Whether close to home or far away, many people sought out news about Monday's tornado and its tragic aftermath in Moore, Okla. The response adds proof to the need for journalism. Many government or nonprofit officials said during interviews on Monday afternoon that they were getting their information and perspective from news reports, same as everyone else.
The Missourian covers Columbia City Council meetings regularly, but with DocumentCloud reporters can include more information and notes with their stories.
Journalism will help preserve the memory of Arvarh Strickland, a man who is known for being the first African-American professor at MU but who was also much more.
In a time where plagiarism is easier than ever, Missourian Executive Editor Tom Warhover says the principles are easy: Don't cheat. Don't lie.
Peter Sokolowski, an editor at large with Merriam-Webster Dictionary, was the keynote speaker at the 17th annual American Copy Editors Society national conference. And, he added a bonus of playing a couple of tunes on his trumpet.
The Associated Press Stylebook now bans the term as a label. It's actions that count. Not everyone is pleased with the change.
Old stories have value. That’s why the Missourian launched a system in which everything on the website is free for the first 24 hours but anything older requires a paid membership.
The Columbia Missourian Stylebook and Guide to Mid-Missouri will be undergoing its annual revisions in the coming weeks. If you have suggestions, feel free to send them along.
The Missourian will take part in celebrating Missouri's open record law as part of Sunshine Week.
Copy editors can draw on techniques used by Sherlock Holmes and Perry Mason to solve editing mysteries in their daily profession.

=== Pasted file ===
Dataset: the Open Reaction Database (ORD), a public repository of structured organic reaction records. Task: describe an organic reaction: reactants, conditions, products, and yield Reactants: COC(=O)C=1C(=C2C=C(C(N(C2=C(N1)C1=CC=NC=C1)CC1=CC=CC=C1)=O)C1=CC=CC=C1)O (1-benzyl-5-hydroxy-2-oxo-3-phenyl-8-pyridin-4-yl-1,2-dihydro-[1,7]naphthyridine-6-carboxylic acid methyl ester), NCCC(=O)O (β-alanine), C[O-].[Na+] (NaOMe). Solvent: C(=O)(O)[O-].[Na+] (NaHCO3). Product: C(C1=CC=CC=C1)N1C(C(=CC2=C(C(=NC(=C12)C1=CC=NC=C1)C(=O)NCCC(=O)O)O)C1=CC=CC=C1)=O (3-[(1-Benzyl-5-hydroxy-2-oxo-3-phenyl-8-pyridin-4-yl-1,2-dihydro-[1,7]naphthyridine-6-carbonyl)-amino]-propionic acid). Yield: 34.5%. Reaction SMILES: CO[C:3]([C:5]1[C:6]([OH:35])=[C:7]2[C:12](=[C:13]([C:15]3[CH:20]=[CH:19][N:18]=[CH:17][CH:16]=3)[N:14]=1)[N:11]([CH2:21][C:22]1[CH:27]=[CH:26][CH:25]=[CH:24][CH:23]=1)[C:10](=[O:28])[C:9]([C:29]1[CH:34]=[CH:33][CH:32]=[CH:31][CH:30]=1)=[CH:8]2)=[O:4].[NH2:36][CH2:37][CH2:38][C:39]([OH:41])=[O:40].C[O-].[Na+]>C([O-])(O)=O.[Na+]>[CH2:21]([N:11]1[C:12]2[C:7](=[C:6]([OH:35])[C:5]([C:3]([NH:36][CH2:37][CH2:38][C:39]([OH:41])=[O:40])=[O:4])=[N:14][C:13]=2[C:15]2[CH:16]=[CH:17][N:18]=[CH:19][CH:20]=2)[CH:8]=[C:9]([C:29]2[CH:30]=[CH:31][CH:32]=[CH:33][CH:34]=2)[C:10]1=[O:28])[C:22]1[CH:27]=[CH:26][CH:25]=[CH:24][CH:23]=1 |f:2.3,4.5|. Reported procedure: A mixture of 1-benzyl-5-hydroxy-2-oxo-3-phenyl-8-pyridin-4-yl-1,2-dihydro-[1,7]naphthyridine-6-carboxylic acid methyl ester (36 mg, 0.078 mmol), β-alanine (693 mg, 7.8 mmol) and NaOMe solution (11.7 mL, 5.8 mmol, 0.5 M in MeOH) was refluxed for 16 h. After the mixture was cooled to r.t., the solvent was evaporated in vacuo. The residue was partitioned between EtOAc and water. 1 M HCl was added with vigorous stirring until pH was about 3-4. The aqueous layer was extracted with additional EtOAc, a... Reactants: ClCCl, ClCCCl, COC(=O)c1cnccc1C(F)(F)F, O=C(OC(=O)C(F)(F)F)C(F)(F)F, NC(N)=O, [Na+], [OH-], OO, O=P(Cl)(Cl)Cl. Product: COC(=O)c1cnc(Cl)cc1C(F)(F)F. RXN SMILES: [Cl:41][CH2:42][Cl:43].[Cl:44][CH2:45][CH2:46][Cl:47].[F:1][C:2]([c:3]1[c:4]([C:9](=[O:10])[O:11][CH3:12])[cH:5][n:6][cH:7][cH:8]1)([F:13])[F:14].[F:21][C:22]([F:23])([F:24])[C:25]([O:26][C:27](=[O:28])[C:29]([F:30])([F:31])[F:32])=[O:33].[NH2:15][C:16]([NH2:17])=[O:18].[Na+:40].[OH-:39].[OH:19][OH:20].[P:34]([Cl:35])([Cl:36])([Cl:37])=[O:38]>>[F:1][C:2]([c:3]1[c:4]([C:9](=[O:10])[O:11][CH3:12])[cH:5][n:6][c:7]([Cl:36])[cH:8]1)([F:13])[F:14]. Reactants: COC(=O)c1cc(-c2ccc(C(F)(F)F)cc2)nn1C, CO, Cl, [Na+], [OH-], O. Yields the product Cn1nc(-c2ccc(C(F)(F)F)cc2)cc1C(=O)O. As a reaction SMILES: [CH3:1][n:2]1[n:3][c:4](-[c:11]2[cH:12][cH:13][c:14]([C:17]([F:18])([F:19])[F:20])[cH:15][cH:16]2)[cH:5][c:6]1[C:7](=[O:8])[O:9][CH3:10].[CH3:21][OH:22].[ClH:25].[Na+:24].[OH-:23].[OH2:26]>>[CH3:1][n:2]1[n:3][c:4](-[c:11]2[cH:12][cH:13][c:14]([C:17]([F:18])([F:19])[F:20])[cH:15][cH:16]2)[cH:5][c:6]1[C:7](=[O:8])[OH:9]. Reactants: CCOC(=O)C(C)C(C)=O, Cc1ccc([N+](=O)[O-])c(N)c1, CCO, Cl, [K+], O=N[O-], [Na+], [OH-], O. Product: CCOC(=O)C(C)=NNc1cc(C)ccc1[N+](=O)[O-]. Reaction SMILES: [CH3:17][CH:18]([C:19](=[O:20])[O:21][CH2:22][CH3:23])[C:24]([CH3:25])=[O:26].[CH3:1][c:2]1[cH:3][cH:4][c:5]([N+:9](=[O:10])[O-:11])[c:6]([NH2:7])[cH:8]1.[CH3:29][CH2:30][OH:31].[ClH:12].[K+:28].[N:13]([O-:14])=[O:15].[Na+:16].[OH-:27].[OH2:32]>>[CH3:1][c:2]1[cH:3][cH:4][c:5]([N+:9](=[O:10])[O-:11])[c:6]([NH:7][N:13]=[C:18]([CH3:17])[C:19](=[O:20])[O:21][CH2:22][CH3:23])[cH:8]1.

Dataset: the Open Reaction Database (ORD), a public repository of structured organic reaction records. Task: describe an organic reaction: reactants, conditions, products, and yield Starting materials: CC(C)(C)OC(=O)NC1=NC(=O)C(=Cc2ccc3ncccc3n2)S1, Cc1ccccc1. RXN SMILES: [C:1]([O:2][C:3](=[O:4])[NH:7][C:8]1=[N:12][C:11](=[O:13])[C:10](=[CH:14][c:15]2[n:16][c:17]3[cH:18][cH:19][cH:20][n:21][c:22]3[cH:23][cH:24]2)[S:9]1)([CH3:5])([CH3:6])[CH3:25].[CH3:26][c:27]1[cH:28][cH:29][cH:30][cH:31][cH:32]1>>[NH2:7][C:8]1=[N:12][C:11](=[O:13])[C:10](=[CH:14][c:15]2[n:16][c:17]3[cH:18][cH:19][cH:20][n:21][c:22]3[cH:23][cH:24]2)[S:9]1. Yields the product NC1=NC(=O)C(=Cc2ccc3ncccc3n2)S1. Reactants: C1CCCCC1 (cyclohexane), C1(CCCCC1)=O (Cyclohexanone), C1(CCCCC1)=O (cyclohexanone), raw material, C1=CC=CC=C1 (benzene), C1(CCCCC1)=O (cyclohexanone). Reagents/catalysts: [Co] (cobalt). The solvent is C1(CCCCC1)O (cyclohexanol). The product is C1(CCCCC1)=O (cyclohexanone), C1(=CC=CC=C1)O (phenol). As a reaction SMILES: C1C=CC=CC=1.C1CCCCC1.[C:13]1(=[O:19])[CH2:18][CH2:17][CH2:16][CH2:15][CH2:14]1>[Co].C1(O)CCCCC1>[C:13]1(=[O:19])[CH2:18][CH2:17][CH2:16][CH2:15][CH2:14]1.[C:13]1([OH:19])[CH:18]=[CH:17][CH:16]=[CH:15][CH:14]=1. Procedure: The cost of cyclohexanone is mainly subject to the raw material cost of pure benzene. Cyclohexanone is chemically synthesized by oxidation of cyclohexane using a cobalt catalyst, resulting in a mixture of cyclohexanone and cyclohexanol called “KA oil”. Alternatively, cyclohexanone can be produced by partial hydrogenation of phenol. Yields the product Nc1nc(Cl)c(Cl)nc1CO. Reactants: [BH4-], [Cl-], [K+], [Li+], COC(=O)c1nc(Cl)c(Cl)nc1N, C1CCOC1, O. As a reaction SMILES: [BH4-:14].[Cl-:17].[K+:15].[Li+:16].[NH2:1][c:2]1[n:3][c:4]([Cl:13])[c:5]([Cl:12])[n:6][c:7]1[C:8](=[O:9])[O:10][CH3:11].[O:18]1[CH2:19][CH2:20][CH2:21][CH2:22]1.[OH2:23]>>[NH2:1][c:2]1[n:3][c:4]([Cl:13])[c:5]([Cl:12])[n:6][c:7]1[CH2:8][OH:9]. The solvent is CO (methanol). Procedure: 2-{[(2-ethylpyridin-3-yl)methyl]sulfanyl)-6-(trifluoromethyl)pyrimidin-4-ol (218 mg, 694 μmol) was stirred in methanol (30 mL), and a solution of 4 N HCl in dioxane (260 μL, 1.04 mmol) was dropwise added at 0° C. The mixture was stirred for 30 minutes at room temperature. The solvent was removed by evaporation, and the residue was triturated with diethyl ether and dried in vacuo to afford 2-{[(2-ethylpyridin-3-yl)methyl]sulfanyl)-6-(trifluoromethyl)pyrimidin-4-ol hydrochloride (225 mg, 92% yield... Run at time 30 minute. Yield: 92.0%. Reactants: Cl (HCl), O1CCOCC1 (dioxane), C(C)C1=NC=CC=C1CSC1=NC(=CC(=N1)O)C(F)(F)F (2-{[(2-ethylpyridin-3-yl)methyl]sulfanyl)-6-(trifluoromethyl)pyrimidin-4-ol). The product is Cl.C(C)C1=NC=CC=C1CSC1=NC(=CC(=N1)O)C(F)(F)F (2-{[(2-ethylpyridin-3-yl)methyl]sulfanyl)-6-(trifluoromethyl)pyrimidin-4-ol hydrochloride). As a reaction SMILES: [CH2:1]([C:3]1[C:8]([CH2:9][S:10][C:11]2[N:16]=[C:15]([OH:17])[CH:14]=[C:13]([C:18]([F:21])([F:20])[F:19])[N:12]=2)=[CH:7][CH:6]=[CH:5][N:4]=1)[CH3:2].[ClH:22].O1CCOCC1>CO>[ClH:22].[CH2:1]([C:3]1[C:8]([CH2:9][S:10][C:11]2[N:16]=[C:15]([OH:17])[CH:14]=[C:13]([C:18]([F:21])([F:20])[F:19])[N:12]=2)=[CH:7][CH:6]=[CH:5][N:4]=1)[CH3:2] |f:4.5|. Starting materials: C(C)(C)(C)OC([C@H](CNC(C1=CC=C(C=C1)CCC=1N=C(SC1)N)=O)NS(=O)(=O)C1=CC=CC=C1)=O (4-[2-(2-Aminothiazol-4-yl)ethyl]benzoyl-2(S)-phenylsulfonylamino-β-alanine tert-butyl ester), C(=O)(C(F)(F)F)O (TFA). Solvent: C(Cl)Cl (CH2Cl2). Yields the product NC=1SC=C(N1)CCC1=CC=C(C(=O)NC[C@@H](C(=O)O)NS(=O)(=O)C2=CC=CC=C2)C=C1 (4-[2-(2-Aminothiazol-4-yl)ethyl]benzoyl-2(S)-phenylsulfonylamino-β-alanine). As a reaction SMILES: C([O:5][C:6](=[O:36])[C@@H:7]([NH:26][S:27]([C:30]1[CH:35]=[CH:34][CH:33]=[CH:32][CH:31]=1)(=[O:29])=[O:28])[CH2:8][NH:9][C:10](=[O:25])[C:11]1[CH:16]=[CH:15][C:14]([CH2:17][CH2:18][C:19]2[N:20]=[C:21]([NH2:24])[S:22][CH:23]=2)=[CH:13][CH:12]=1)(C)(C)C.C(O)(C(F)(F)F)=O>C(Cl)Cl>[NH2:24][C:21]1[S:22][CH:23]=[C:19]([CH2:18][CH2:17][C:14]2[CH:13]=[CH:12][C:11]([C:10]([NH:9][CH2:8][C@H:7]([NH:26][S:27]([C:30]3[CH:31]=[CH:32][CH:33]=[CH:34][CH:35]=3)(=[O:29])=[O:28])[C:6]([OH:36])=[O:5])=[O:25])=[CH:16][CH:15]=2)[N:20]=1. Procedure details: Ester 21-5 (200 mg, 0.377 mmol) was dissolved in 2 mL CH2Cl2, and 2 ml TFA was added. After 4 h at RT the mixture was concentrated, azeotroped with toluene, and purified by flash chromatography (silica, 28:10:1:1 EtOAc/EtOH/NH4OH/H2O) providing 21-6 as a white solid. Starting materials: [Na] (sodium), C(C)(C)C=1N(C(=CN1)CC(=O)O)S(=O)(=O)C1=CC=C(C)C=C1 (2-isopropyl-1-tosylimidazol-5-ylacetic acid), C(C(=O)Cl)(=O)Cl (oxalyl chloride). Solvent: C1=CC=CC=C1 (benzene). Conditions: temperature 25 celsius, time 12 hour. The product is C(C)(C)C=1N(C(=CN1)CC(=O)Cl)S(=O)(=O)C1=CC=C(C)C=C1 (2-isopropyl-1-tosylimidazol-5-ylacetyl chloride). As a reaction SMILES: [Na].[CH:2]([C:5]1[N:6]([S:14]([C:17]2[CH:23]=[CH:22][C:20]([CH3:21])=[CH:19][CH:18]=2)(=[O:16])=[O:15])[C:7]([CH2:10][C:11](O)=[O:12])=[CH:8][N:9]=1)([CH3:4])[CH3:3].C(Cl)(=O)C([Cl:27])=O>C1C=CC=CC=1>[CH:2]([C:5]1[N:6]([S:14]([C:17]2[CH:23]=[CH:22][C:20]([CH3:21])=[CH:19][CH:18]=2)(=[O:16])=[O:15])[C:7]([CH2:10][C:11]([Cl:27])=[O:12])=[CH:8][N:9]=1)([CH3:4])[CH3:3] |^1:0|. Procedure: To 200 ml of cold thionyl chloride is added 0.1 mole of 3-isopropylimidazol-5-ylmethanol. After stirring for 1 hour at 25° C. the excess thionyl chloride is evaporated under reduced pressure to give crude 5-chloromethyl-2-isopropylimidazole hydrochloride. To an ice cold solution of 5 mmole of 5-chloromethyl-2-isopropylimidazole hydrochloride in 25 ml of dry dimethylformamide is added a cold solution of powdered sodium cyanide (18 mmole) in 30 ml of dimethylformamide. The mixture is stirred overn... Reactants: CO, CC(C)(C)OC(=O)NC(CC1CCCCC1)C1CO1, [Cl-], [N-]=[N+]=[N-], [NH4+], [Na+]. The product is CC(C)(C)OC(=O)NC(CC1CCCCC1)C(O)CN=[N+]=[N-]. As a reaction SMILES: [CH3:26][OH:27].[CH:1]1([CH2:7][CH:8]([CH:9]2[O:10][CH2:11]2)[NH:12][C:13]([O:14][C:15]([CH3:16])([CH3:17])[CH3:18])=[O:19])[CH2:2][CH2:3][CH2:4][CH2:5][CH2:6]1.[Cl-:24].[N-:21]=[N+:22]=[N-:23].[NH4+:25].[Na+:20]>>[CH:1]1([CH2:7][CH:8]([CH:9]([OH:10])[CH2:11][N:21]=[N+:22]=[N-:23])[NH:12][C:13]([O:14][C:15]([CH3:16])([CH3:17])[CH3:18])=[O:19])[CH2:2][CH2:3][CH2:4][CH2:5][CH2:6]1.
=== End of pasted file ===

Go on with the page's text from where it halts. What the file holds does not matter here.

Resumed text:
The Missourian sports department was recognized by the Associated Press Sports Editors for 11 awards, its most since 2001. The formula: the story less traveled.
The Missourian's From Readers section will have its first birthday this weekend. To help celebrate, the Missourian will randomly pick people who have contributed to the section to win prizes next week.
Two separate incidents regarding open records this week showed that journalists are not the only citizens using the Missouri Sunshine Law.
The Missourian expects to hold chats around town and invites the public to attend. Editors want to hear your ideas and complaints about the Missourian, and you might want to air them.
If it were easy, everyone would be writing headlines. Unfortunately, even the pros get caught up in mayhem and mishaps that show up in print or online.
An email from a retired MU professor prompted the first article written by the Missourian, and that article will be followed up on.
On behalf of city officials, the editor of The Newtown Bee asks that the donations of physical goods be directed to local agencies in memory of those lost at Sandy Hook Elementary. A fund is set up for monetary donations.
The most important thing I can do is continue to ask good questions of my reporters and editors to help cover the search for solutions.
A poorly written sentence, an illogical sequence of cause and effect, missing facts and incorrectly spelled names make Missourian's copy editors to go "dooziewhopper."
MU journalism students compile inspirational stories about people who have somehow overcome the odds.